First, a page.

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Urol Clin North Am. 1992 Aug;19(3):565-72.

Complications of bacillus Calmette-Guérin immunotherapy.

Author information

1
Department of Urology, West Virginia University Health Sciences Center, Morgantown.

Abstract

Knowing when to give and when to withhold BCG will prevent most complications, but even when all precautions are taken, some complications will occur. The initial step in the treatment of infectious complications is the use of isoniazid. Routine prophylactic isoniazid should not be given, as animal studies have confirmed that immune stimulation, and presumably antitumor activity, can be inhibited by isoniazid prophylaxis. However, when cystitis persists more than 2 days or is so severe that it does not respond to symptomatic treatment, isoniazid 300 mg daily is used to control the symptoms, prevent progressive infection, and avoid the overgrowth of BCG, which can result in excessive organisms and suppression of the immune response. If symptoms progress despite isoniazid treatment or do not begin to abate within 1 to 2 weeks, rifampicin 600 mg daily is added. Rifampicin is given from the beginning in patients with potentially severe extravesical BCG infection such as pneumonitis, hepatitis, or nephritis. In patients with symptoms such as fever, malaise, or bladder irritation that respond within a few days, it generally is necessary to continue antitubercular antibiotics for only 2 weeks. Those with extravesical infection and those who do not respond promptly to treatment are treated for 3 months, and those with severe or deep-seated infection are treated for 6 months. The current recommendation for the treatment of sepsis after BCG administration, based on limited clinical experience and controlled animal experimentation, is to use isoniazid and rifampicin plus prednisolone 40 mg daily.(ABSTRACT TRUNCATED AT 250 WORDS).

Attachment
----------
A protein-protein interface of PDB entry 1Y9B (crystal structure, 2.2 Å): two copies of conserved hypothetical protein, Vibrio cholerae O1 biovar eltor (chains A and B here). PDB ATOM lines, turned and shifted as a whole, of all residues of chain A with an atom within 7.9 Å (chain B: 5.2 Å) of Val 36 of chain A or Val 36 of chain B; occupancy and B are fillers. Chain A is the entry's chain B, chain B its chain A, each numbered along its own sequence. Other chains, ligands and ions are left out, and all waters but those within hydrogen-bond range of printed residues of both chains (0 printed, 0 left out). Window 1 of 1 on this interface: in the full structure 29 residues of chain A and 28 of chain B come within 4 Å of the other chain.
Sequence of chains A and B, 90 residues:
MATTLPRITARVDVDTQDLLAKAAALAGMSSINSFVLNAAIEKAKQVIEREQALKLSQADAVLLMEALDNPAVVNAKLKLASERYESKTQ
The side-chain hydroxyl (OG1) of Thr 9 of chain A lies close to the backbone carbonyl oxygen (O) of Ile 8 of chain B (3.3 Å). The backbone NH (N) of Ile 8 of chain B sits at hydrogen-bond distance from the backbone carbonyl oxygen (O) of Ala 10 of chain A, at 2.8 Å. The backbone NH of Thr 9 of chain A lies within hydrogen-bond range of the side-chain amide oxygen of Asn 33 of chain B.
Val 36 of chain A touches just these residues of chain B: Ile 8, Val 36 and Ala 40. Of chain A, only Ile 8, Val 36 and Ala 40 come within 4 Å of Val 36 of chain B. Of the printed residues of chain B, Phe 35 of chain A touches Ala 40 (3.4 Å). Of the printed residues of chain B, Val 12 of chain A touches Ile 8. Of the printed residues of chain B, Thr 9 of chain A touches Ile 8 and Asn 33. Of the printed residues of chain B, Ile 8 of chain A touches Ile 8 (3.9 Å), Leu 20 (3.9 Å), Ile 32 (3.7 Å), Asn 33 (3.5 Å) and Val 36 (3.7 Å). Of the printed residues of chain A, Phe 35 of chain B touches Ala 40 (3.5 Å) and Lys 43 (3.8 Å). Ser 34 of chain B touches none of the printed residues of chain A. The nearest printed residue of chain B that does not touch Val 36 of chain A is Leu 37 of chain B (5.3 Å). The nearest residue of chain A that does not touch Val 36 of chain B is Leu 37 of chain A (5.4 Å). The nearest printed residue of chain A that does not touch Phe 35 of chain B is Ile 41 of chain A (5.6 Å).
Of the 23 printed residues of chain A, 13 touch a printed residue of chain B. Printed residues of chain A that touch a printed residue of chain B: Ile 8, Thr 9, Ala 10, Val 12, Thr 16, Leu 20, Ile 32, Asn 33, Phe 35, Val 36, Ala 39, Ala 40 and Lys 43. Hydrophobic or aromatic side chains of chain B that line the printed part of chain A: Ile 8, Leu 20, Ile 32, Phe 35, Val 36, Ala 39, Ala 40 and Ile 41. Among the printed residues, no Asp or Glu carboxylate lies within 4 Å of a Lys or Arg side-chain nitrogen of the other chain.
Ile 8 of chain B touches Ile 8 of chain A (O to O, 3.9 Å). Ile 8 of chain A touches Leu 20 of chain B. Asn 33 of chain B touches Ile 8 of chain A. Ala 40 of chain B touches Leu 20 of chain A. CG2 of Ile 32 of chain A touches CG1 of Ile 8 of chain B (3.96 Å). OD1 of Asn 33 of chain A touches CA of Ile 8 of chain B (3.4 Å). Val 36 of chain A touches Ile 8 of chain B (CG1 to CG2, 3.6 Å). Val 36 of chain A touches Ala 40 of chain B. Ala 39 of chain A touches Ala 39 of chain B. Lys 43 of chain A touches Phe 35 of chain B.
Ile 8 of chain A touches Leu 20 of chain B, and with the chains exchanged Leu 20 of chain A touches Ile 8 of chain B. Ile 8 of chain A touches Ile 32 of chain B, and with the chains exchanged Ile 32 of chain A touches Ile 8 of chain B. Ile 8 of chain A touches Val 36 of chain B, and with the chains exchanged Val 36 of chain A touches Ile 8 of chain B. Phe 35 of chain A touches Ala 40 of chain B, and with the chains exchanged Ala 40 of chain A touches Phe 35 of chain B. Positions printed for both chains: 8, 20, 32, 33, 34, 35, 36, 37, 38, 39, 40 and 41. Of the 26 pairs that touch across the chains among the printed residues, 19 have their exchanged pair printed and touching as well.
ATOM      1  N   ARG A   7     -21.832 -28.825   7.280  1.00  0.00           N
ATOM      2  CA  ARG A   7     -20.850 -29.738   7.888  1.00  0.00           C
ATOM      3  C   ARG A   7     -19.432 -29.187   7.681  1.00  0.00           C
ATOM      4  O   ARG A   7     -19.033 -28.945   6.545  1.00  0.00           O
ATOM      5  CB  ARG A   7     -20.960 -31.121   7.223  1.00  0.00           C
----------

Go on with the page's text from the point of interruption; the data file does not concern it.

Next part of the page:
PMID:
1636240
[Indexed for MEDLINE]

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